News came out on the internet, and a lot of news came out on the internet that turned out to be totally weird stuff made up from nothing, that the Stubs had arrived from outer space, and that they were encased in shells that melted in the atmosphere. Four years ago we had gone through a small cloud of them, and when they hit Earth they started feeding. Well, there was some guy in Sweden who was saying there was a much larger cloud of them, and we were heading right for it, and if we didn’t find a way to knock them out of the way or destroy them we were going to be knee deep in these things in three months. The first true global effort to solve a problem went into high gear, and who knows, maybe they got enough of the incoming Stubs to save us, but we’ll never know. We stood in the middle of town with all the lights turned off and watched as thousands of streaks of light streamed towards Earth. We were screwed and everyone knew it.
They rained down from the sky for three days. They were barely visible in the daytime and at night it was hard to tell where they were going to land. But the sound they made was unmistakable and when one landed within a mile or so you could feel it. I remember counting them, two or three every hour, for three days. You are thinking right now that doesn’t sound that bad but they landed everywhere and we couldn’t kill them and they fed on us. They fed on everything they could put in their mouths; cows, horses, pigs, dogs, cats, and anything made of meat. They walked through fences like they weren’t there. They stopped heavy trucks when they got hit by them. They walked through fire and they would walk into a creek on one side and come out of the other.
A year after the Second Wave, there was no real contact from the outside world except from radio, and an occasional satellite transmission on the internet. It was the same everywhere. In big cities things were so bad that the Russians nuked some of their own towns to see if that would kill the Stubs, but even that made things worse, much worse, but almost everything that anyone did made things worse.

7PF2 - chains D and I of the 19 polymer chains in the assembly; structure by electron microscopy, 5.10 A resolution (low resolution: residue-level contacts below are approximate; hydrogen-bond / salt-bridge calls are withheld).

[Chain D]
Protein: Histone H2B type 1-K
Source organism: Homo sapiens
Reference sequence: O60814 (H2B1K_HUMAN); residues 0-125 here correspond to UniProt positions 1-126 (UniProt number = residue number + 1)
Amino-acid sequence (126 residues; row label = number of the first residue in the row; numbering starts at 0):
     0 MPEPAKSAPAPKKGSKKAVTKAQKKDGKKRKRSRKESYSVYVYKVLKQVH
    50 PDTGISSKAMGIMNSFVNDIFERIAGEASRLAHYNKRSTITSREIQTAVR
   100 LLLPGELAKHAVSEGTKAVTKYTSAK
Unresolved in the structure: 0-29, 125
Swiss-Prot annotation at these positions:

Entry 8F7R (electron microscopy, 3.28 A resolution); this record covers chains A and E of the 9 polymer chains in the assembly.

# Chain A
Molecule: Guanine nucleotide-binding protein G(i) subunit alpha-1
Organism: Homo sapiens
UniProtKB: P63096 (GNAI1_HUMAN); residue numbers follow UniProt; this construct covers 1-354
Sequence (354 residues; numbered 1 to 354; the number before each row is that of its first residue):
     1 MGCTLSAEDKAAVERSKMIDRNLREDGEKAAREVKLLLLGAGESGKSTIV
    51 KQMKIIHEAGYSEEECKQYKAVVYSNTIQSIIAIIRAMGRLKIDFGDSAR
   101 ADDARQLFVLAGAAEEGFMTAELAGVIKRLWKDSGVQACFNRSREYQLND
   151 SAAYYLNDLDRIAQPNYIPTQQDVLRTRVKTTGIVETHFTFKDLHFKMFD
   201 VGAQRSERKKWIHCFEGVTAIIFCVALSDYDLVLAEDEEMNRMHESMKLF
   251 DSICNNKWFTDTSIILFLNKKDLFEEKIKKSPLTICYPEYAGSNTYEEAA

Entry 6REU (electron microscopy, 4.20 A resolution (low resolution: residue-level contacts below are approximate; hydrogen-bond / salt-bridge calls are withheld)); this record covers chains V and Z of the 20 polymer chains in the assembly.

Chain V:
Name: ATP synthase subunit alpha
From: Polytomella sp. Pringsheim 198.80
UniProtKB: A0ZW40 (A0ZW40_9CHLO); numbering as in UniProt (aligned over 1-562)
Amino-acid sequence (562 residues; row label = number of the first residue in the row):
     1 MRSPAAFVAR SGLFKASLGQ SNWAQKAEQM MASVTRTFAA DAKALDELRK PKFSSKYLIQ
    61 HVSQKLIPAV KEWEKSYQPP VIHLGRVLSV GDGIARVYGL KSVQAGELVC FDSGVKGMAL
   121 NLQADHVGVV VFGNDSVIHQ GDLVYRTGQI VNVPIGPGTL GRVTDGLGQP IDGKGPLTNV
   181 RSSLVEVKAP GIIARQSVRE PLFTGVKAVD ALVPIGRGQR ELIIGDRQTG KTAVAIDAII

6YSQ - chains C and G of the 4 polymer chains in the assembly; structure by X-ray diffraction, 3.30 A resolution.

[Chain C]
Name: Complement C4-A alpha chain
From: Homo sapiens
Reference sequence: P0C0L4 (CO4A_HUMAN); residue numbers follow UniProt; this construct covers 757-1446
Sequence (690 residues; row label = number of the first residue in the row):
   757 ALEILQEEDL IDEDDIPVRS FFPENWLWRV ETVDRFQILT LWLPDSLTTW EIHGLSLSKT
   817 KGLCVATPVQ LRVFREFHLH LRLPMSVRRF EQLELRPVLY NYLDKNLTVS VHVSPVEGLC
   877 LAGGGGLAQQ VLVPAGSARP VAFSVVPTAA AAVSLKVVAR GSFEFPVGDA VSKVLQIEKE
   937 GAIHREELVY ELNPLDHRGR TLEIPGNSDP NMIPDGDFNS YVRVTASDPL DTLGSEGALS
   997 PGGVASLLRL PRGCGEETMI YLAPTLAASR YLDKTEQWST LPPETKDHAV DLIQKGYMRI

The second year was bad, but it wasn’t the end yet. We were still growing food, we still had a doctor, there was still some fuel, and there were still supplies coming in, about once a week or so, and the government was still telling everyone everything was going to get better. We were still seeing the air force out every once in a while, but it was getting dangerous to be out after dark. We heard from the radio there were riots and mobs out killing people and there were places that were on fire from looters.
The third year after the Second Wave we knew all we had was what we could see in front of us. My parents died early in the year, and the kids were killed a few months later. Kim was killed a month after that, and I really didn’t think any of us would be alive for much longer.
The fourth year came as we lived like rats, running hard from one place to another, everyone helping each other as they could, but we were running out of everything. In a town of five thousand people there was a good three hundred of us left. When some stranger named Bill Bergstrom called a meeting most people went simply because there wasn’t anything left to do. This is the story of what happened after that meeting, and what we did to try to save the human race from extinction.